I pulled up the satellite weather before leaving for the airport, knowing that it would be impossible to see the big picture of this storm once we’re inflight. While our airborne radar can keep us away from the bumps, it can’t give us an idea of the actual conditions until we’re within a few hundred miles or less of the storm.

The first leg, from Boston to Miami wouldn’t be a problem at all. It was the second leg, from Miami to Caracas that might be interesting. Before departing, my guess was that we’d be flight planned south over Cuba and then Jamaica before turning toward Venezuela.

Sure enough, as you can see from this satellite view below, we were sent around the west side of Hanna. The ride from Miami to Caracas turned out to be rather smooth, with almost all of the clouds associated with the outer edge of the storm well below us.

After our layover of 14 hours in Caracas, Hanna was sure to move west, but would it now impact our route of flight to Philadelphia?

I looked at the weather online while watching a little of Hugo Chavez on the T.V. in my room. If I could only speak Spanish, I’m sure it would have been far more interesting. I’m very thankful for the free internet, though, even if it isn’t much faster than a dial up connection at home.

The next morning the leg from Caracas to San Juan had little in the way of weather. We deviated around a few puffy build-ups over Puerto Rico, but the ride was smooth all the way there.

But the San Juan to PHL leg looked more interesting. Was Hanna breaking up? I couldn’t imagine a great ride, even if it looked like the storm was taking a rest off the east coast.

We had the seatbelt sign on for most of our second leg to PHL, but the ride wasn’t too bad. Looking at the satellite picture above, it seemed we managed to find a nice gap between the scattered storm. Four out of six legs finished and we still hadn’t been affected too much by Hanna. But what would Ike look like when we flew south in 36 hours?

We’d be staying downtown in Philadelphia for two nights–a rare long layover–before leaving on the 4th day of the trip early in the morning. Philadelphia has plenty of great things to do, I’m sure, but I couldn’t get past the Reading Terminal, a converted train terminal that has been made into a market in the heart of the city.

If you’ve ever been to Seattle’s Pike Place Market, well, this is all that except larger. Flowers, fresh fish, chocolate, books, spices, vegetables are all for sale, mixed in with a few restaurants selling crepes, gyros and my personal favorite, a turkey sandwich shop. I even had breakfast at a diner run by the Amish. Unfortunately, the diner is only open 4 days of the week.

This market has everything. Even chocolate covered potato chips:

I passed on those.

Hanna was approaching Philadelphia on the morning of our departure, but it wouldn’t arrive until a few hours after we left. It was Ike that was now directly in our way for our leg from PHL to San Juan.

As I was doing the walk-around inspection, one of the rampers asked me how we were going to get to San Juan with Ike right on top of the island.

I told him I was wondering the same thing earlier that morning, but the latest latest satellite view that showed Ike a few hundred miles north of the island. If it were covering the area where we were landing, there’s no way we would have been flying that trip.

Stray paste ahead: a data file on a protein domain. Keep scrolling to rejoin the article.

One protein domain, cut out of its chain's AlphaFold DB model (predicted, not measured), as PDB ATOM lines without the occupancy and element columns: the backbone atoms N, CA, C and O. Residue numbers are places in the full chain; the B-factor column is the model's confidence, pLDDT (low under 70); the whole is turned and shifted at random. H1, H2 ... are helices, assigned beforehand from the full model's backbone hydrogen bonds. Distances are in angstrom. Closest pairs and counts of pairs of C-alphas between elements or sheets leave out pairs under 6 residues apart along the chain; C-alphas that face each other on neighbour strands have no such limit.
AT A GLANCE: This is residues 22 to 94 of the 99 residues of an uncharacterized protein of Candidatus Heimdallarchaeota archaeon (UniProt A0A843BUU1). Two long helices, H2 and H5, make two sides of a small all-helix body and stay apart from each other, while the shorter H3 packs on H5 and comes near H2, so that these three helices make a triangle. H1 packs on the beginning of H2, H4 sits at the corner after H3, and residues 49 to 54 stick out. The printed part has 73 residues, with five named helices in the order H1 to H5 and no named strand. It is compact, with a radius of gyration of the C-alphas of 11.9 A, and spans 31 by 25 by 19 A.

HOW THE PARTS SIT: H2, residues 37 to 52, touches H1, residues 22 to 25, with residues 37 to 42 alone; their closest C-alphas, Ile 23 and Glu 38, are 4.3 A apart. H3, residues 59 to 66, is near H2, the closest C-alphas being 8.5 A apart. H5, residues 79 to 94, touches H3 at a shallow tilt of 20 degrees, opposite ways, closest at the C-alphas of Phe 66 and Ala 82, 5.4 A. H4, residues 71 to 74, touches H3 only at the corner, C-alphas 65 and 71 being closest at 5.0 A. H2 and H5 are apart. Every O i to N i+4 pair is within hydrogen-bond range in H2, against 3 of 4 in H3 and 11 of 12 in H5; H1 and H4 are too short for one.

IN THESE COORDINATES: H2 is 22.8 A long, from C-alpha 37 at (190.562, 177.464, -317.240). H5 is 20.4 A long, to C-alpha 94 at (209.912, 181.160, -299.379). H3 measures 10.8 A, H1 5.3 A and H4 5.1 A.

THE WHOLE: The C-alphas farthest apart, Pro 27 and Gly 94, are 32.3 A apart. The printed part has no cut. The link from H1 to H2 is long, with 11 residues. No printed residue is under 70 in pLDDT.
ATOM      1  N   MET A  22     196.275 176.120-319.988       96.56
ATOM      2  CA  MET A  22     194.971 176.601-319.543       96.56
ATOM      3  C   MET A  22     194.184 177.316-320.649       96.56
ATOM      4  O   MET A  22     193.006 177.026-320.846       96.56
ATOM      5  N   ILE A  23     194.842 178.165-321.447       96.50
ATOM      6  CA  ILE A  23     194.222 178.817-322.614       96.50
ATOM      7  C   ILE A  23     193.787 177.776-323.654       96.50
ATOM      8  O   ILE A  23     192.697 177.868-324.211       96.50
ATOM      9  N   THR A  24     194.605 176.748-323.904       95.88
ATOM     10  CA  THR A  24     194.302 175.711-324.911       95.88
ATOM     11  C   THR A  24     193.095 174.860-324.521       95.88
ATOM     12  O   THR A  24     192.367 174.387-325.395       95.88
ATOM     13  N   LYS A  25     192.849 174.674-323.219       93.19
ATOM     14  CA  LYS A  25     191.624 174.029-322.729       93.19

I grabbed my iPhone and showed him the current weather. (wasn’t there a commercial about this?)

Essentially, we’d be flying from Hanna to Ike, landing in San Juan, before flying north around Ike again to Boston. Our eventual route of flight to San Juan and then up to Boston looked like this:

We were originally flight planned to pass to the east of Ike before working our way into San Juan. Just 30 minutes north of the storm, ATC gave us the option of passing to the west of the storm. Captain Mark and I saw far more blue sky to the west, so we turned right and worked our way around it, sending messages regularly en-route to our dispatcher to let him know that we were getting a very smooth ride this way.

His perspective is similar to the photo you see above, so he sent us a message which prints out in the cockpit.

“Your view of Ike must be spectacular.” His message said.

But it really wasn’t that impressive. I snapped a few pictures at that moment, which shows how the view from a satellite picture versus actually being there can be very different. In a sense, the dispatcher had a better view of the intensity of the storm, but we had a more detailed understanding of how we could stay out of the rough air with our weather radar and simply avoiding any of the clouds associated with the storm.

Here’s the view from our radar:

And this was the view out the window as we approached Ike. Not really that impressive, is it?

Amazingly, I came across this picture which shows Ike from the International Space Station taken around the same time we were flying around it. It’s hard to imagine a tiny little airplane passing on the left of the storm as seen from that space shot. Note the less clear route to the right in that NASA photo.

Staying to the west of the storm turned out to be a great move. We heard a Continental flight complain about moderate turbulence east of Ike on the air-to-air frequency, but we were in the clear with a smooth ride to the west.

Unfortunately for the flight back to Boston, we would have to go around Ike to the east, since the storm had moved further to the west, closing off our earlier route.

We spent the fi
rst hour in and out of some high clouds, and while the ride was worse, it wasn’t anything more than annoying. I’ve learned from some of the questions submitted to the Plane Answers feature that many passengers are extremely nervous while flying in any kind of bumps. So we really do our best to find a better altitude or different route for a smoother ride, even if it means using more fuel for that leg.

In all, I learned that maybe it’s better to be flying around Ike and Hanna than sitting on the ground in your non-moveable home praying that the storm misses you. I really feel for those people from Haiti to Houston that were affected by these two monster hurricanes.

In the next Cockpit Chronicles, we’ll go to Port-au-Prince Haiti, which may have seen the worst of Hurricane Hanna just a few days earlier.